Wednesday, May 13, 2009

New Trek Movie (Japanese flyer)

The images are much bigger than they appear in this post. Click on the small versions in this post to see a full-size version.

About a week and a half ago, my husband went to see Watchmen at a Japanese movie theater. They showed a trailer for the new Trek movie and flyers were available for it. My husband noticed that Spock did not make much of an appearance in the clips at all.

I'm not sure why Spock isn't in it, but I also noted that he doesn't make much of an appearance in the flyer either. It's my guess that the Japanese promotional material is focusing on the blond-haired, blue-eyed captain. Most promotion in Japan comes with a pandering slant. For instance, all of the advertisements for Battlestar Galactica here focused heavily on the Asian actress (sorry, I didn't watch BG so I don't know who she is or who she plays). Also, the commercials for Law and Order: SVU showcase and talk about B.D. Wong a lot because he's Asian. Note that I've never seen ads for either of these shows featuring any of the other actors in those shows.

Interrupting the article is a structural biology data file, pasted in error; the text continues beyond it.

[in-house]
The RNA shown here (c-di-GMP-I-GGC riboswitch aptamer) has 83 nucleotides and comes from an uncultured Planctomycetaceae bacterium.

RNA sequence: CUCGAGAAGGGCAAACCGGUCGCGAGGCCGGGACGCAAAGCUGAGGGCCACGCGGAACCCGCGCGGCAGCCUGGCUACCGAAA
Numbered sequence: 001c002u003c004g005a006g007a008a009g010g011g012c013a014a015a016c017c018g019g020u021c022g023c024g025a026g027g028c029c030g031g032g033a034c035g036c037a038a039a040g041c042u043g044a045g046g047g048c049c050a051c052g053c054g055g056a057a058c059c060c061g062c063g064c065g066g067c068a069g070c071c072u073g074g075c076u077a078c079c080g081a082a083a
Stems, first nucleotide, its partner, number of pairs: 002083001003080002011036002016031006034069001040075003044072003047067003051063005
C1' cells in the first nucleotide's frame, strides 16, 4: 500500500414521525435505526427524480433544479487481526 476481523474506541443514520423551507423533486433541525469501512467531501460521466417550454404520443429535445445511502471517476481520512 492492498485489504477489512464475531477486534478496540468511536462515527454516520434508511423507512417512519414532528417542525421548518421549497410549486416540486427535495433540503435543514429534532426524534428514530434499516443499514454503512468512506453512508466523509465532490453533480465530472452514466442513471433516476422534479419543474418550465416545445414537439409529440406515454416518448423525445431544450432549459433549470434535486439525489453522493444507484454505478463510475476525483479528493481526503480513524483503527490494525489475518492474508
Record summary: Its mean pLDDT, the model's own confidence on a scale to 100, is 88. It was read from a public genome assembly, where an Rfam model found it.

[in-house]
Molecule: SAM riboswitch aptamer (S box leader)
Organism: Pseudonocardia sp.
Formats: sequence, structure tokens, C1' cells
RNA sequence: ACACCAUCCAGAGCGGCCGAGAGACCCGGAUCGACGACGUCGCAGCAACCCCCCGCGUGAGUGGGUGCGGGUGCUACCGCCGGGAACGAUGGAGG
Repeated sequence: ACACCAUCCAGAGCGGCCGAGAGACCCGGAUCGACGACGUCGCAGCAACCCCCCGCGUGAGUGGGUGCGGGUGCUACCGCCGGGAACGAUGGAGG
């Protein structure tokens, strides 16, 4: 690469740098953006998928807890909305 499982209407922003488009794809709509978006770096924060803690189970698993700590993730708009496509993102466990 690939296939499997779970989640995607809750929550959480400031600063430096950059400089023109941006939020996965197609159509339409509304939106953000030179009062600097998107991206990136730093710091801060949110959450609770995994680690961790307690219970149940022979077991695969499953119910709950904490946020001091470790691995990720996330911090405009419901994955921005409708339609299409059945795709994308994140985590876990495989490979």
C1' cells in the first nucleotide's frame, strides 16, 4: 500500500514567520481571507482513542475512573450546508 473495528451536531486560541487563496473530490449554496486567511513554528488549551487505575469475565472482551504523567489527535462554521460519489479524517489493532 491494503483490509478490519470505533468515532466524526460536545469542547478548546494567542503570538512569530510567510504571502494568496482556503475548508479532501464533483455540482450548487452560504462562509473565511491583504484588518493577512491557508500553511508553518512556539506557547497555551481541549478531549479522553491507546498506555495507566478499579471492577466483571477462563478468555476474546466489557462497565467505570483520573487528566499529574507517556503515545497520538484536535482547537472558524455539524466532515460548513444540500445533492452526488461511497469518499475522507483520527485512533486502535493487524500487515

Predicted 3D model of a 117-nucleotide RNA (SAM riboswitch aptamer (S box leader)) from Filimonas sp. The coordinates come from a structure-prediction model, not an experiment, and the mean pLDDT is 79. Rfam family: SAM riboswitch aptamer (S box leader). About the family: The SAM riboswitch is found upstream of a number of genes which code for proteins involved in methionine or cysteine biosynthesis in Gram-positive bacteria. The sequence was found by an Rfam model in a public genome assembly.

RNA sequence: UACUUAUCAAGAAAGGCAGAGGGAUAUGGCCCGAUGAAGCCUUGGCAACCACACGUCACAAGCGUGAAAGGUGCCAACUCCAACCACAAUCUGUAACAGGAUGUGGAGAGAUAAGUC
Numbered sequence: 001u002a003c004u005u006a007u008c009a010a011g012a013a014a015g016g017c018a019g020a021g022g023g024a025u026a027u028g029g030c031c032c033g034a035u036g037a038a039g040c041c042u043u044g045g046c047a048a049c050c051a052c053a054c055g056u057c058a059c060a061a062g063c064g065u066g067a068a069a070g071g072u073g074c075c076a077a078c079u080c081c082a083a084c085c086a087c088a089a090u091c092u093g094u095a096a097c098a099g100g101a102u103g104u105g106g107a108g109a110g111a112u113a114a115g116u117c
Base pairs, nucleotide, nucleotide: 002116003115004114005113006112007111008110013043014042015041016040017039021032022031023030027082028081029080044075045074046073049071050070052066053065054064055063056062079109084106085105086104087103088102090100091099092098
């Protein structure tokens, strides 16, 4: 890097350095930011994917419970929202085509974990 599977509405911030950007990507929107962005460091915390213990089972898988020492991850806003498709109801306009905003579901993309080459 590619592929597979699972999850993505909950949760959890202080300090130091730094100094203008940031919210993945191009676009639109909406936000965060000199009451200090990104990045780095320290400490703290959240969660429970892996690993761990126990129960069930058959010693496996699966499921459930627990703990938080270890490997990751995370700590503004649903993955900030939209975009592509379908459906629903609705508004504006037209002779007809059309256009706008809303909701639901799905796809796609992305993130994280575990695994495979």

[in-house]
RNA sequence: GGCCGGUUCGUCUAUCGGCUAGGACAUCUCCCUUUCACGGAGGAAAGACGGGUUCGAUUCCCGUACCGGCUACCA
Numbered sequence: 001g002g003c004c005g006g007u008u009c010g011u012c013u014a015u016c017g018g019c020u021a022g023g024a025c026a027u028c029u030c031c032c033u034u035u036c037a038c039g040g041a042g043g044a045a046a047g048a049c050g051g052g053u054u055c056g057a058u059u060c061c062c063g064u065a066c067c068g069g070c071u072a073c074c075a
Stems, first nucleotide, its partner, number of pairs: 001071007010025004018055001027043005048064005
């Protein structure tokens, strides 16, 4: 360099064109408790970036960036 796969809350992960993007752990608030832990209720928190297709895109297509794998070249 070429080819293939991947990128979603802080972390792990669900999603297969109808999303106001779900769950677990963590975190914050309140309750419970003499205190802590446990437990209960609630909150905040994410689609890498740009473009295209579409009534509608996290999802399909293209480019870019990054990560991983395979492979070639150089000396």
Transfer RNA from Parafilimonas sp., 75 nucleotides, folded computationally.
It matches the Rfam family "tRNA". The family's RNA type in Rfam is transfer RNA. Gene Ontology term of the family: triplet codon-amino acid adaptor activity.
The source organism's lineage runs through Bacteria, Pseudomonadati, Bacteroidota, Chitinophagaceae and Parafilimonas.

The back of the flyer mentions that there is a Japanese blog for Chris Pine. There are no other blogs for other actors. This further fuels my feeling that the pretty boy has been chosen to appeal to the Japanese audience. The fact that the header graphic has a big heart on it and he's posed like some boy band idol doesn't do much to dissuade me from my conclusions.

One interesting point for those of us who followed the original Trek series here in Japan is that two of the characters have regained their original names with the reboot. In Japan, Scotty was called "Charlie" in the original series broadcast here and the brochure now lists his character as "Scot". I don't know why his name was changed to Charlie, but the thought always amused me. Also, Sulu was called "Sato" in Japan. This is likely because "Sulu" is not a real Japanese name. He is listed as "Sulu" in the brochure.

I hope you enjoy the scans. Note my marvelous stitching together of the center! The seam running down the center is the fold line in the brochure, not a flaw in my Photoshop work.